Spacone moved to certify the class of plaintiffs. Before conducting an analysis under Rule 23, Central District of California Judge André Birotte Jr. examined whether Spacone had standing under California consumer-protection laws. The court found that Spacone’s own deposition statements thoroughly undermined his claimed injury in fact. Spacone repeatedly denied that he felt ripped off or was unhappy with the price he paid. When he returned to get the second vial, he did not demand a refund because (and one can just picture Spacone’s attorney wishing he could glue his client’s mouth shut) “the money wasn’t the issue. It was my time. . . .  Going back and forth in Hollywood . . . is an ordeal.”

Spacone attempted to mitigate his ruinous deposition by submitting an affidavit declaring he lost money and his counsel attempted to “triage” (Judge Birrotte’s word) the standing issue during oral argument. The court wasn’t buying any of it, concluding “Wasted time does not equal lost money or property, so Spacone cannot establish statutory standing.”


In Re: Johnson & Johnson and Spacone reflect the need for defendants to demand, and for courts to conduct, a thorough analysis of a plaintiff’s purported economic injury. Judges should not, as the Third Circuit aptly explained, grant plaintiffs a free admittance into court based on the promise that they will offer more concrete facts to justify their asserted loss of money later in the proceedings. And they should, as Judge Birrotte did in Spacone, hold plaintiffs to their under-oath statements on harm, or lack thereof, absent compelling proof to the contrary.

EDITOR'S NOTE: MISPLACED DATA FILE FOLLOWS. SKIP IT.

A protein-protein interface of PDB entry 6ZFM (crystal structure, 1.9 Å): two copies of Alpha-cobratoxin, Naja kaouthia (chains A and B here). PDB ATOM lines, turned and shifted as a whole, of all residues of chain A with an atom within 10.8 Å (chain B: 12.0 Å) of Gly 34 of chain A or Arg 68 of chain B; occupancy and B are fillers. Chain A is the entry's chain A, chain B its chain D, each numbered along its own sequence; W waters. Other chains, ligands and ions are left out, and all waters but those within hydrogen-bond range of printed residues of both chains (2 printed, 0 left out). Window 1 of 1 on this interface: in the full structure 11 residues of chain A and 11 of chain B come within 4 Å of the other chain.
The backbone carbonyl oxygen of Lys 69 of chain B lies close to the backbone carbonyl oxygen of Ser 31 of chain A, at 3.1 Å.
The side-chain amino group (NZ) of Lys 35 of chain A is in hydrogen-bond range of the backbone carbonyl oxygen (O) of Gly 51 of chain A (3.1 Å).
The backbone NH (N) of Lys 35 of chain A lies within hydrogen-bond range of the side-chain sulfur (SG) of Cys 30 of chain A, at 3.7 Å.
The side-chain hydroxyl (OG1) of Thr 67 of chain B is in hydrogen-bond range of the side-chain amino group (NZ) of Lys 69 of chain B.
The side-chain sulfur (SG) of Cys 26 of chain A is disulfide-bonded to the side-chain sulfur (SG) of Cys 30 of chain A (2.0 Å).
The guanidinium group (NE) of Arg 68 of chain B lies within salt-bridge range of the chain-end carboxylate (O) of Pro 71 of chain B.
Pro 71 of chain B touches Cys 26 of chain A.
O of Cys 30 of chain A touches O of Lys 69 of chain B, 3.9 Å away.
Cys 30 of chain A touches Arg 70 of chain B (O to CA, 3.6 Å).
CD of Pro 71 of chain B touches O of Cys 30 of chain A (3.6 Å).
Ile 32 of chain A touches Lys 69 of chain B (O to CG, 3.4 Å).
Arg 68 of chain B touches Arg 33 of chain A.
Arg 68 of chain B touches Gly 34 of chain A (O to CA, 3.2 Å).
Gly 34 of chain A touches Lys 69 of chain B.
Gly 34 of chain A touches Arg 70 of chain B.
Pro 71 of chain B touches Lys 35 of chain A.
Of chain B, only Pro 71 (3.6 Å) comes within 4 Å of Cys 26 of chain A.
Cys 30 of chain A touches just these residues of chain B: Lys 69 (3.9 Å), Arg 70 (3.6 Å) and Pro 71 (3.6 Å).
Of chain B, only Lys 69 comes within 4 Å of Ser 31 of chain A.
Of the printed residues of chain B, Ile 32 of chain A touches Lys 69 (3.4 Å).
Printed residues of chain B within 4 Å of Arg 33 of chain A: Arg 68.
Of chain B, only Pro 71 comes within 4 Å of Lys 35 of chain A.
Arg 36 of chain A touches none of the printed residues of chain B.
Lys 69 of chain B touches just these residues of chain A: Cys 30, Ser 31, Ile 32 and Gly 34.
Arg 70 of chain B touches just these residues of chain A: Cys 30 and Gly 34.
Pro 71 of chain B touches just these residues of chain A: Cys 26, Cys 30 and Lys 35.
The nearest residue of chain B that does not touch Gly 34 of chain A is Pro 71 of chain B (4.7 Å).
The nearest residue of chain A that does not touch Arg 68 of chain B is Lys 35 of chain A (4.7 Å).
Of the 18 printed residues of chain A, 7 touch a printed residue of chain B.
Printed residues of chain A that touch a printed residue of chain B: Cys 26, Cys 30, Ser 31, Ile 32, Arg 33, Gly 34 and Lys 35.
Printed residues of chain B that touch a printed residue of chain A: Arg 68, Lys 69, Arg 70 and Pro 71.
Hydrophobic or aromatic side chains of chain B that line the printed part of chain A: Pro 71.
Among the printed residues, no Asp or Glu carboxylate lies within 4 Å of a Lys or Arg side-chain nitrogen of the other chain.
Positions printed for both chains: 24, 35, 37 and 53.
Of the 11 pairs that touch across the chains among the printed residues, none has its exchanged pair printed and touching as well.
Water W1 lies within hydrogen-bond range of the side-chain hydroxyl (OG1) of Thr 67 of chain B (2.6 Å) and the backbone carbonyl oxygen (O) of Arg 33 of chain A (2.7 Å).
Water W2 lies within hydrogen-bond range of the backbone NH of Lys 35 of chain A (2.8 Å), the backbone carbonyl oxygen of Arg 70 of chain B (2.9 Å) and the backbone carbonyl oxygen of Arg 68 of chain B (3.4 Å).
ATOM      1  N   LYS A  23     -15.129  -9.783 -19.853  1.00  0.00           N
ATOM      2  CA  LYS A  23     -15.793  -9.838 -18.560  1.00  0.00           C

Exacting analysis of a plaintiff’s standing to sue helps keep the judiciary in its lane, preserves judicial resources, and prevents the type of case-by-case product regulation that breeds economically corrosive confusion and inefficiency.

Also published by on WLF’s contributor page.